Tuesday, October 11, 2005

Cramer v. Cramer

James Cramer pulls his head out of his gold-covered ass last week just long enough to tell us to put our heads between our legs to kiss our own asses goodbye:

It’s dawning on wall street that George W. Bush may be the first president since Lyndon B. Johnson who believes that we can have a guns-and-butter federal spending policy without creating a serious inflation spiral, if not outright government bankruptcy. At least LBJ, to his credit, believed that there were limits to profligacy and that taxes had to be raised. Not President Bush. He’s making Johnson look like a fiscal conservative, what with his insistence on waging a war in Iraq that’s costing $177 million a day and rebuilding New Orleans by taking on a monstrous load of federal debt.

For the longest time, because Bush is a Republican, we on Wall Street simply didn’t believe that he could be a reckless spender. We knew only two paradigms: You either spent less and cut taxes or you spent more and raised taxes. Both courses at least presumed some sacrifice at some time. Not Bush’s plan. He’s gone on both the biggest spending binge and the lowest taxation course in U.S. history, which, alas, will produce gigantic liabilities down the road. Of course, he’ll be back on the ranch by the time his successor will have to deal with his inflation and currency debasement. Our only hope that financial disaster won’t strike sooner lies with the Chinese, who actually fund our deficit by buying our Treasuries—$242 billion worth, or 12 percent of all foreign holdings. If the Chinese decide to be good communists and stop buying our bonds, the Feds will have to raise rates to attract new investors and the reaper will be at our doorstep with interest rates more akin to those of South than North America. Right now, it’s not a problem. But in a year or two or maybe less, I perceive that the government will throw a bond auction and nobody will show, including the Chinese, until rates shoot up dramatically.

Look, I don’t know how bad things are going to get. Fortunately, you can do only so much damage to the deficit in three years’ time. But considering Bush has never vetoed a spending bill and would rather die than raise taxes, you have to believe we’d be just plain stupid to make a huge 401(k) bet on strictly domestic stocks. I’m not waiting until the Chinese decide to walk away from the Treasuries table. I’d start buying these stocks now, even if I were a Republican.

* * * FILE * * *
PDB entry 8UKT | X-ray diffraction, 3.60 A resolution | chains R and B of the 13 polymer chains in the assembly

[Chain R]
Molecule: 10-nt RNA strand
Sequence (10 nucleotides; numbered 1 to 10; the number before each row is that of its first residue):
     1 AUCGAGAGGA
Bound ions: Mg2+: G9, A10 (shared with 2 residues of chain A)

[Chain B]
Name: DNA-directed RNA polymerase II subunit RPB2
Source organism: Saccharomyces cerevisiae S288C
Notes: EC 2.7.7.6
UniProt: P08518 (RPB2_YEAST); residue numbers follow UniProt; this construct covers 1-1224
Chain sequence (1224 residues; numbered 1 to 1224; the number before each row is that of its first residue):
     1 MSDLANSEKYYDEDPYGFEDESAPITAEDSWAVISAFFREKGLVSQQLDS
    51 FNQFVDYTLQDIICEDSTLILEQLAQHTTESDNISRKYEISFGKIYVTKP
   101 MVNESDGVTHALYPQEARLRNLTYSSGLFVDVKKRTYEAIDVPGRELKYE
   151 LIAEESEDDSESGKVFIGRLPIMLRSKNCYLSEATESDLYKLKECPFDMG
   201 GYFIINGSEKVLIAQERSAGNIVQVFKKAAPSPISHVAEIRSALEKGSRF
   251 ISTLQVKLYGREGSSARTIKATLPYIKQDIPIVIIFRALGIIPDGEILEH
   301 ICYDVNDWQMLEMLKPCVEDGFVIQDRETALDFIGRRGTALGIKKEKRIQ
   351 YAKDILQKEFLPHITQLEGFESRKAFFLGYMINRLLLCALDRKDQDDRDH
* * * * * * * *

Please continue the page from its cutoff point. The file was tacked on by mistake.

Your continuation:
Well, thanks, and thanks for the helpful hints in the article to survive the fallout--like buying shares in foreign companies that deal in hard assets like gold. But Mr. Cramer, sir, how the hell did we get into this mess in the first place? Maybe the relentless cheerleading in the face of common sense by guys like...James Cramer! had something to do with it:

To listen to the critics of President Bush's economic policies, you'd think that the nation's on the brink of economic catastrophe. Not a single Democratic candidate is willing to accept, even for a moment, that the president might be on the right economic track with large deficit spending and lower income and investment taxes.

Wait a second. I'm a Democrat, one who helped raise hundreds of thousands of dollars for Democratic candidates nationally in the last two decades. I voted for Al Gore. But I'm also an objective financial commentator. With stocks at two-year highs and interest rates, as represented by the 10-year treasury, hovering near all-time lows, I can't help reach a different conclusion from Mr. Bush's critics: The economic policies pursued by this president have been a stunning empirical success.

If you'd told me two years ago, in the wake of 9/11 and the collapse of the stock bubble, that we could have 8% GDP growth, I'd have laughed. Most commentators, even the optimistic ones, were worried about the U.S. repeating Japan's post-bubble-incredible-shrinking- GDP-depression-experience. If you'd told me we could have 8% GDP growth and long-term rates at 4%, I'd have said that such a combination was impossibly Pollyannaish, a proverbial smooth concoction of oil and water. And if you'd told me that we could have a robust stock market, with a broad array of 52-week highs in dozens of sectors, I'd have told you that you were dreaming. Not after the battering this country's equities had taken.


So, critics, keep baying against the policies. Keep calling for higher taxes or fiscal responsibility. But as someone who's stuck looking at the daily scorecard as represented by the impossible-to-manipulate markets themselves, the judgment's already in: The Bush economic policies have worked beyond what anyone could have hoped for. (1/15/04).


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